Then there is the freshly revised federal education law that lets school boards use the SAT and ACT as their federally mandated annual tests, even for students who don’t plan to go to college, saving money for local school districts and ensuring these education-testing giants have continuous access to a $700-million-per-year market. With big education and big testing continuing to feed off each other, the yearning for individualized alternatives is likely to grow.

http://thefederalist.com/2016/04/20/get-ready-to-ditch-the-sat-and-act/

 

Respectfully,

 

Tincy Miller

SBOE, District 12

tincymiller35@gmail.com

www.tincymiller.com

Concerned Parent on Math TEKS

 

Dear Friends,

This is timely and informative letter from a concerned parent from Katy, Texas in regard to the new Math TEKS

Hello Texas SBOE,

I am writing to thank you for taking the time to listen, discuss, and seriously consider the concerns of parents and a student at the meeting Friday.  I know you have a long schedule at each session.  It is very appreciated that you take the time to have a two way conversation with the constituents that come to the SBOE with concerns.  You have created a great environment for people coming before the board.

I also am grateful that you plan to take future time to discuss what to do with the math TEKS.  I don’t think the SBOE or the authors of the TEKS knew how literally the schools and publishers would follow these TEKS.  The schools are teaching the TEKS and only the TEKS.  The breadth of the TEKs is so overwhelming there is not extra time available.  We cannot assume any more is being done than the literal wording of the TEKS.

For reference I have attached the K-8 TEKS with the word FRACTION capitalized and highlighted in yellow as an example.  If the TEKS say to represent adding and subtracting fractions “using objects and pictorial models that build to the number line and properties of operations” that is all that is taught.  Objects and pictures are great examples to use to teach fractions, but the goal should be to add or subtract any two fractions, without drawing pictures.  I am not sure the definition of “build to the number line and property of operations” but that does note seem to be interpreted by the text book providers or the teachers as actually doing math with fractions to find an answer.

Please note that conversion between improper and mixed fractions is never mentioned in the TEKS.  Mastery of fractions, in my opinion, is critical for later STEM classes.  Without this mastery, unit conversions and so much of math and science are much more difficult.  I fear children will be turned off from the sciences because of a poor math foundation.  I bring up fractions as only one easily identified example.

Please keep in mind I am not a lobbyist, and I have nothing to gain from this effort to improve the math TEKS.  I see what is being done in my daughter’s math class, and I am compelled to try and make it better for her and the other children.  Our ISD is attempting to strictly follow the law and the TEKS, so I understand the remedy is with the SBOE.  Again, thank you for listening and acting on our concerns.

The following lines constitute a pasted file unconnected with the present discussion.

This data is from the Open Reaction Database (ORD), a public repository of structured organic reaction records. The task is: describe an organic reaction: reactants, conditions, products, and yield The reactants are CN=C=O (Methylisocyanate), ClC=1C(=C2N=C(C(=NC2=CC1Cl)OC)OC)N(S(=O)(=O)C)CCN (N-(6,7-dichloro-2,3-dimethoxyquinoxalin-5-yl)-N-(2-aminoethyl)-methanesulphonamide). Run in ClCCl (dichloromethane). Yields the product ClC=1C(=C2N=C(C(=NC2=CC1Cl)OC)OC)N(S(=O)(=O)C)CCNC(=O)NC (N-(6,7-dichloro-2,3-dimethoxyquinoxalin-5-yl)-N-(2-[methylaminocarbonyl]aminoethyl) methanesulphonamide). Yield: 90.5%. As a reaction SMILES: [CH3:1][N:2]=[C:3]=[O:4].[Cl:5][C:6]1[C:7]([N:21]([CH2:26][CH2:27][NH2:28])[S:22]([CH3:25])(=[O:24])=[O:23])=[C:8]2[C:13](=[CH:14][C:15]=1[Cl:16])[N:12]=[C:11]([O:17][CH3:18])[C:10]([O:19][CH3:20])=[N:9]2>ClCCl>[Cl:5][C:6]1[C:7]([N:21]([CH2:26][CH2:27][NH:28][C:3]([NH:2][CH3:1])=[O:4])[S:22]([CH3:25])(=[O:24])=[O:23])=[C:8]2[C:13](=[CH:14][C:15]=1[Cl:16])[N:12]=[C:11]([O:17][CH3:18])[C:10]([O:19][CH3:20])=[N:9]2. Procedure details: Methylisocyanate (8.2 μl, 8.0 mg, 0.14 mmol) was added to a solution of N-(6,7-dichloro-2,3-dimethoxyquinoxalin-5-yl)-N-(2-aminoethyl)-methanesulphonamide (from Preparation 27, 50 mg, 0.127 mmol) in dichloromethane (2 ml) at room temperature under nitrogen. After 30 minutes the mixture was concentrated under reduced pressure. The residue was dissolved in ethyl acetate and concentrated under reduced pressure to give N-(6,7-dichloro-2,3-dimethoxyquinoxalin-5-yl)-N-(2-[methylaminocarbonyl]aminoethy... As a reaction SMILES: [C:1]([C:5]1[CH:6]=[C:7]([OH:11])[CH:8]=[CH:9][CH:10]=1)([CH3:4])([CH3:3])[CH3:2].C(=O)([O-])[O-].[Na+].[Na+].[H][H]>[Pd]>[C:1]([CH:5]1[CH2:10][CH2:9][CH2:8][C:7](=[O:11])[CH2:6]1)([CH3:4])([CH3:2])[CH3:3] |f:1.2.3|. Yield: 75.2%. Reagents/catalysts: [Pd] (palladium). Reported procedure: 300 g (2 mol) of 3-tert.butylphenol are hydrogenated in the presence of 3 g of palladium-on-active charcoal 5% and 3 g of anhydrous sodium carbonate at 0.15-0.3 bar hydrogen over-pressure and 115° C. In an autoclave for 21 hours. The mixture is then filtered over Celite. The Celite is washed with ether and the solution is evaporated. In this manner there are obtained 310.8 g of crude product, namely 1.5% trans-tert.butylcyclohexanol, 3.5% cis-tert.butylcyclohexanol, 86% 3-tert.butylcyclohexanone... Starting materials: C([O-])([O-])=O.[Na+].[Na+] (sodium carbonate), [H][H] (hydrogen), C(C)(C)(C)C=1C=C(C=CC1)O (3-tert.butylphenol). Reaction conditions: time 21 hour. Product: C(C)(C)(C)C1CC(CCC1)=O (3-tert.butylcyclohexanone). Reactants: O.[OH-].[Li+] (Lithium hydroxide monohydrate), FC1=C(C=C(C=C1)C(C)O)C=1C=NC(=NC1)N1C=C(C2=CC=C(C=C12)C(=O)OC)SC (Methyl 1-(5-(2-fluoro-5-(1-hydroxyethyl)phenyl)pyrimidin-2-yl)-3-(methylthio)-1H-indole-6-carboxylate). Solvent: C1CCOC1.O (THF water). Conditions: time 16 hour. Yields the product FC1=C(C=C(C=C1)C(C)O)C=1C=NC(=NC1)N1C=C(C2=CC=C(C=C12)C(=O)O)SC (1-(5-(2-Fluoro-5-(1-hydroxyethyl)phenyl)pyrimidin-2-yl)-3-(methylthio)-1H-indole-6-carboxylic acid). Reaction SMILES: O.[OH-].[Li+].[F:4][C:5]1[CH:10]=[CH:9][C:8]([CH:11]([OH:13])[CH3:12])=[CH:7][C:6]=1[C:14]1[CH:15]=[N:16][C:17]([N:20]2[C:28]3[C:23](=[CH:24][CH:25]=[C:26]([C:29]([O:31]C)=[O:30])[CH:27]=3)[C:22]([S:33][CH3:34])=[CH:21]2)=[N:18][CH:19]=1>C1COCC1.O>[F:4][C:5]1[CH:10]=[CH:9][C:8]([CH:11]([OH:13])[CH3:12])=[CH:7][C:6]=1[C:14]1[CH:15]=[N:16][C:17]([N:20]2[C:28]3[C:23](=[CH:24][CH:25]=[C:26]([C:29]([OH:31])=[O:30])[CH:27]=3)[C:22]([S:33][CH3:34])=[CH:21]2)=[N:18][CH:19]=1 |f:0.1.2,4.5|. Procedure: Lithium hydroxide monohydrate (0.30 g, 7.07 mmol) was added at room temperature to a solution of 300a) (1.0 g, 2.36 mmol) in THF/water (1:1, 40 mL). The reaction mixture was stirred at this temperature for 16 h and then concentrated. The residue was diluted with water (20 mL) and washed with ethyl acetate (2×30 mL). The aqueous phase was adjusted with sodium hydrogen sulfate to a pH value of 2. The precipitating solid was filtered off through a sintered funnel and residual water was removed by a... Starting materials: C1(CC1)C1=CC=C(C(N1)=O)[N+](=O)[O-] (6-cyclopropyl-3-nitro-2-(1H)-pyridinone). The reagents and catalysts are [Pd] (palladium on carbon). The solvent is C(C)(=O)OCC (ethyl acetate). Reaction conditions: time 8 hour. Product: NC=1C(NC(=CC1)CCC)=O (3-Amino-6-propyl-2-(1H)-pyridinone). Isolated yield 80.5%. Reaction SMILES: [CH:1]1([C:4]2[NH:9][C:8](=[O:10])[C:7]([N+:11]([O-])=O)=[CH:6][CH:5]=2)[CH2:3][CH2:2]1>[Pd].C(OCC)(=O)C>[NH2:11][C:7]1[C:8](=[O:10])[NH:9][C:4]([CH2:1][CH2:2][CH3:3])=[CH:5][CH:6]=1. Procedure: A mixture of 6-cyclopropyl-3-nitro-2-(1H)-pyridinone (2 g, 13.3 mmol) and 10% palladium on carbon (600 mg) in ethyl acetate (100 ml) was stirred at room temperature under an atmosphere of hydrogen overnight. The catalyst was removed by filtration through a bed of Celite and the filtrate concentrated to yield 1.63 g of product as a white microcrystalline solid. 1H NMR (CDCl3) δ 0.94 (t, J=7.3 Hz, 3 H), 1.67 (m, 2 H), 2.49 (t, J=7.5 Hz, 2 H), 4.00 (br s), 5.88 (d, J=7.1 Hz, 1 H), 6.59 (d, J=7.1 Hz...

Best regards,

John Pendergraff

Katy, Texas

Below is a link to view the provisions.

http://ritter.tea.state.tx.us/rules/tac/chapter111/ch111a.html

 

Respectfully,

Tincy Miller

SBOE, District 12

tincymiller35@gmail.com

www.tincymiller.com

When Will We Ever Learn: Dissecting The Common Core State Standards

 

Dear Friends,

Informative question and answer segment on Common Core.   Shared by Donna Garner a retired teacher and an education activist.  Dr. Mark Bertin is a board certified development behavioral pediatrician.

 

[Please read and notice what Dr. Louis Moats said over two years ago. She was already beginning to see the damaging impact of the Common Core State Standards (CCSS). She was already sorry that she and Marilyn Adams had taken part as contributing writers of the CCSS because their work was not incorporated into the final standards To Put it nicely, Dr. Moats, Marilyn Adams (and probably other noteworthy researchers) were “used” by David Coleman to make the CCSS look more official and researched-based; but in reality, the CCSS were written by those chosen by Coleman who did not have the deep content knowledge that Dr. Moats and Marilyn Adams had. – Donna Garner]

 

When Will We Ever Learn:

Dissecting The Common Core State Standards with Dr. Louisa Moats

By Mark Bertin, M. D

 

Dr. Louisa Moats, the nationally-renowned teacher, psychologist, researcher and author, was one of the contributing writers of the Common Core State Standards (CCSS). The CCSS initiative is an attempt to deal with inconsistent academic expectations from state-to-state and an increasing number of inadequately prepared high school graduates by setting high, consistent standards for grades K-12 in English language arts and math. To date, forty-five states have adopted the standards. I recently had the opportunity to discuss the implementation of the CCSS with Dr. Moats.

Dr. Bertin:   What was your involvement in the development of the Common Core State Standards (CCSS)?